A bit of a battle broke out for this near-mint 9.6-grade copy of the original X-Men comic book, which attracted more than 40 bids on Comic Connect. (The auction listing proclaimed that “anyone who owns a copy of knows they are sitting on a goldmine, which is poised to explode in value beyond current, already impressive expectations.”)
The comic features the original X-Men line-up, with Professor X, Cyclops, Beast, Iceman, Angel, and Marvel Girl, as well as the team’s main antagonist, Magneto. The property, of course, has since launched a huge number of spinoffs, in both live-action and animated television, and the long-running film series, as well as in the comic world.
This Silver Age comic brought the world its titular superhero team the Fantastic Four, made up of Mister Fantastic, Invisible Girl, the Human Torch, and the Thing. Following the comic’s success, creators Jack Kirby and Stan Lee revived the then-dormant Captain America, and introduced such popular characters as Spider-Man, the Incredible Hulk, and the X-Men.
Thanks to skyrocketing comic prices in the past two years, this 9.2-graded copy far exceeded the $210,000 value suggested by the Overstreet Comic Book Price Guide. Only five other copies of the issue have ever been given a higher grade.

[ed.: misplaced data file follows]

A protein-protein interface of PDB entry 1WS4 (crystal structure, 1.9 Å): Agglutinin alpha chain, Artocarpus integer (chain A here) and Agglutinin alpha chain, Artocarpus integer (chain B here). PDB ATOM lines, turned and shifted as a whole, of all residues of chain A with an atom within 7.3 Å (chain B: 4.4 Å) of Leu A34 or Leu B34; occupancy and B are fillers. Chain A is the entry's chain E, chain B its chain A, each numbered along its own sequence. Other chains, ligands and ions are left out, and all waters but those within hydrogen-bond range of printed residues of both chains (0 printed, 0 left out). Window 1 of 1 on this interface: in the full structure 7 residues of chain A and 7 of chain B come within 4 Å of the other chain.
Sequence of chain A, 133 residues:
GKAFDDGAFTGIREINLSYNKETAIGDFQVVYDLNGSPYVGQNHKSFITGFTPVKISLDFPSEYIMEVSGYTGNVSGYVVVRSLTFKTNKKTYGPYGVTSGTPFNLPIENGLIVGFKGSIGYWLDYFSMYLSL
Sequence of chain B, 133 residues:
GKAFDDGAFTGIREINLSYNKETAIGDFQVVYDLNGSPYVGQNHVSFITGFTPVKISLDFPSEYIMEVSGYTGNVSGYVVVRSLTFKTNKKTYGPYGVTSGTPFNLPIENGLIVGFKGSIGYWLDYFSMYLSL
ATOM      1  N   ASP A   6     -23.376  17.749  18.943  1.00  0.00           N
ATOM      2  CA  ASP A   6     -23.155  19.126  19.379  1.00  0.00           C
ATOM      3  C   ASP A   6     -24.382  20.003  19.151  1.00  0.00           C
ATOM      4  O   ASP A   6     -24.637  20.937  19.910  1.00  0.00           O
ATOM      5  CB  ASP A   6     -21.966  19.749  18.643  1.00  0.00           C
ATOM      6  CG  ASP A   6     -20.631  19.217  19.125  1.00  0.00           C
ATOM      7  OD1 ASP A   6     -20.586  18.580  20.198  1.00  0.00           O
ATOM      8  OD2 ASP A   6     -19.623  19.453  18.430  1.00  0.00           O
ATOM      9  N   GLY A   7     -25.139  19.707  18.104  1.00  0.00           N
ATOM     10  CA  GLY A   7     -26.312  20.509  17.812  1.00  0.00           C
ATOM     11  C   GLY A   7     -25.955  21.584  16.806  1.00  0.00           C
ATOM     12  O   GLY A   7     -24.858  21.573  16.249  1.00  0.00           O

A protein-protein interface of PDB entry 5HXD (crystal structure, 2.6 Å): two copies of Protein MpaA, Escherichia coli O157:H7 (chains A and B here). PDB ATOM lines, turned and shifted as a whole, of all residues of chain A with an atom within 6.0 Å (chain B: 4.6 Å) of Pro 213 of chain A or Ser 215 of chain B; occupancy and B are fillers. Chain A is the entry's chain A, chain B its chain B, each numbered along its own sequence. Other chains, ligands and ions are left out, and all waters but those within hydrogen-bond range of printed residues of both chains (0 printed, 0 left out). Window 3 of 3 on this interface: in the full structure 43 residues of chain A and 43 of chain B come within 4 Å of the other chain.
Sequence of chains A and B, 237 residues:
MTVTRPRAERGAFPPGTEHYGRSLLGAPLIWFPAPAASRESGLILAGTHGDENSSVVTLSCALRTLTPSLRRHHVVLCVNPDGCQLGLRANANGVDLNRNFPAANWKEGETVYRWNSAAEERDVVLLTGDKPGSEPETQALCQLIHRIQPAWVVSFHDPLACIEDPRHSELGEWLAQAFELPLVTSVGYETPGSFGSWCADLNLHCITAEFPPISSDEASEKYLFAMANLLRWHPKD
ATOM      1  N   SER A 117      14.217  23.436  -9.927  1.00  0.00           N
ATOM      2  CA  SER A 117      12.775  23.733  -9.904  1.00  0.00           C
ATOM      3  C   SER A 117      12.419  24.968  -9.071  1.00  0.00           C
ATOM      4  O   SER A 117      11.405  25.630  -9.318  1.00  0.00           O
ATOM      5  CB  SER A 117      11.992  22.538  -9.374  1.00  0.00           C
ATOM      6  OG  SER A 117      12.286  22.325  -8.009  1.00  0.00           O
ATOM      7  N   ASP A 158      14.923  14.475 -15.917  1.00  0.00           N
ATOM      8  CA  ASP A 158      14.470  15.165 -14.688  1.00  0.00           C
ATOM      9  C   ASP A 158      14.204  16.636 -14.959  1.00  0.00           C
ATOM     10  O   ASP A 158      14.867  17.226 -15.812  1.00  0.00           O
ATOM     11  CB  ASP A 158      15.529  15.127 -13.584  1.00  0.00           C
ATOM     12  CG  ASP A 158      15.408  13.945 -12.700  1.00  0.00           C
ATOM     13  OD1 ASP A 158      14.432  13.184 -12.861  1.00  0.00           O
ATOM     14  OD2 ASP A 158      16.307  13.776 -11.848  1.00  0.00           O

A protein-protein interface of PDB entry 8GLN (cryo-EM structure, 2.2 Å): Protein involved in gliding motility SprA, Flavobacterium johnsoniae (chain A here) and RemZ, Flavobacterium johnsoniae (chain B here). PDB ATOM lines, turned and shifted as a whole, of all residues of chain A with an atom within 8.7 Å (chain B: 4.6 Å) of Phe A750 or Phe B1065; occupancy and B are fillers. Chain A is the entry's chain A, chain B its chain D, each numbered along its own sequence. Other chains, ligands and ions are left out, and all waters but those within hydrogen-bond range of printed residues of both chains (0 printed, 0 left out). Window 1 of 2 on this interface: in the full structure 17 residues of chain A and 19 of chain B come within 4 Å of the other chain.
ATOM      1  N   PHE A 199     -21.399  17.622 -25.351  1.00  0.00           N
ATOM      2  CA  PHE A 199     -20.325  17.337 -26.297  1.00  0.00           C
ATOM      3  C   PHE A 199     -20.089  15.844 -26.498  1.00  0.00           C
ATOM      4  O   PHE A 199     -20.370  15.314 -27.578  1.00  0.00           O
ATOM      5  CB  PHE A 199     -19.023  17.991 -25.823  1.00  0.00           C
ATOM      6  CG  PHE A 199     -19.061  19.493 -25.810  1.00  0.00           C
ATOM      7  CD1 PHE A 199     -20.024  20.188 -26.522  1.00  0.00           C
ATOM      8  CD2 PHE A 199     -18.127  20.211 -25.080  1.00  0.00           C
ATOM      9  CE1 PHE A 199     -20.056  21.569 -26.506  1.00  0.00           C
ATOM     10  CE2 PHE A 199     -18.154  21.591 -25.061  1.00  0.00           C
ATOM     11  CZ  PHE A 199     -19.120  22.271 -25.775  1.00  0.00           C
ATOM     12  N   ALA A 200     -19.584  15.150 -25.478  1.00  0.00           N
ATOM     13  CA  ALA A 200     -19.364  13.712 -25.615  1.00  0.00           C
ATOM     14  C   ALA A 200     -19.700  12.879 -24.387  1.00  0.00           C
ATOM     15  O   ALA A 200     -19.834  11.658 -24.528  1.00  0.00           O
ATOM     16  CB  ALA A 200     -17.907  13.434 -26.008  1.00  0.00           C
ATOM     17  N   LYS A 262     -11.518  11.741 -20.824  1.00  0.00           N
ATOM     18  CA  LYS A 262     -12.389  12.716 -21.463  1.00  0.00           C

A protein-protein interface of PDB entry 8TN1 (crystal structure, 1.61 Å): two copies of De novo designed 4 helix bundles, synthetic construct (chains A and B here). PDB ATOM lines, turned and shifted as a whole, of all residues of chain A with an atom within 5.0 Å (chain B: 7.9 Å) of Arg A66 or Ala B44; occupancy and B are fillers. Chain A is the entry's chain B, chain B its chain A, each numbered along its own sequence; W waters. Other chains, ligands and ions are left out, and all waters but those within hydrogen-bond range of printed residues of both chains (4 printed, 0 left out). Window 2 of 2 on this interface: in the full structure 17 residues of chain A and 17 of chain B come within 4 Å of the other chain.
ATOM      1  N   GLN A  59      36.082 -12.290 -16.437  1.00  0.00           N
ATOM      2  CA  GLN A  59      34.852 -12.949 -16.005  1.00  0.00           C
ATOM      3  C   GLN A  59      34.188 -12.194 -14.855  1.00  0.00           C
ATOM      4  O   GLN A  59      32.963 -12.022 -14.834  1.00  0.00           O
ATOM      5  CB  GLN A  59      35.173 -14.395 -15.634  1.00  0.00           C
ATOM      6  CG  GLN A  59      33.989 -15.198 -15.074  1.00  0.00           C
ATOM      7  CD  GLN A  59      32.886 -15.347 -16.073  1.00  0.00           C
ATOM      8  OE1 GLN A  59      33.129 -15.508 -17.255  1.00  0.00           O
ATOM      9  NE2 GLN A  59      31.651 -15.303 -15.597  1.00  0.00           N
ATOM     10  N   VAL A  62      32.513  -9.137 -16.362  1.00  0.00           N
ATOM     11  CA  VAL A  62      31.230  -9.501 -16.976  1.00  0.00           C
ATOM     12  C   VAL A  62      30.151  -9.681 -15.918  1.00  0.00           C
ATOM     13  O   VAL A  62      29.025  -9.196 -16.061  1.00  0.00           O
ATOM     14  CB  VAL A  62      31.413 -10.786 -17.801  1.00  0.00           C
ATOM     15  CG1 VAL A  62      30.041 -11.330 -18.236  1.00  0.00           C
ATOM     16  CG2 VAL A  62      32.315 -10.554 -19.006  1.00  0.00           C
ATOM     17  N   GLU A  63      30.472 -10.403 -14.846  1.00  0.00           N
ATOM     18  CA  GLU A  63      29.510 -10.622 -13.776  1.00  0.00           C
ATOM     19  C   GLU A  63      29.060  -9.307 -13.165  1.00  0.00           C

Male superheroes unsurprisingly dominate the list of most-expensive comics. The exception is this book featuring the first appearance of Wonder Woman in an eight-page story, a copy of which with an impressive 9.4-grade set a record auction price for the title. The comic features art by art by H. G. Peter and is considered one of the most important releases from the company today known as DC Comics. The Amazonian princess proved so popular she became the lead of later that year.
When it comes to Golden Age Comics, there are two contenders for the most significant issue ever released—Superman’s introduction in , and this historic comic where the world first met Bruce Wayne—better known as Batman. Only 36 unrestored copies of the issue, with its cover drawn by Bob Kane, are known to exist, and only eight of them have better grades than the one that currently holds the highest sales price.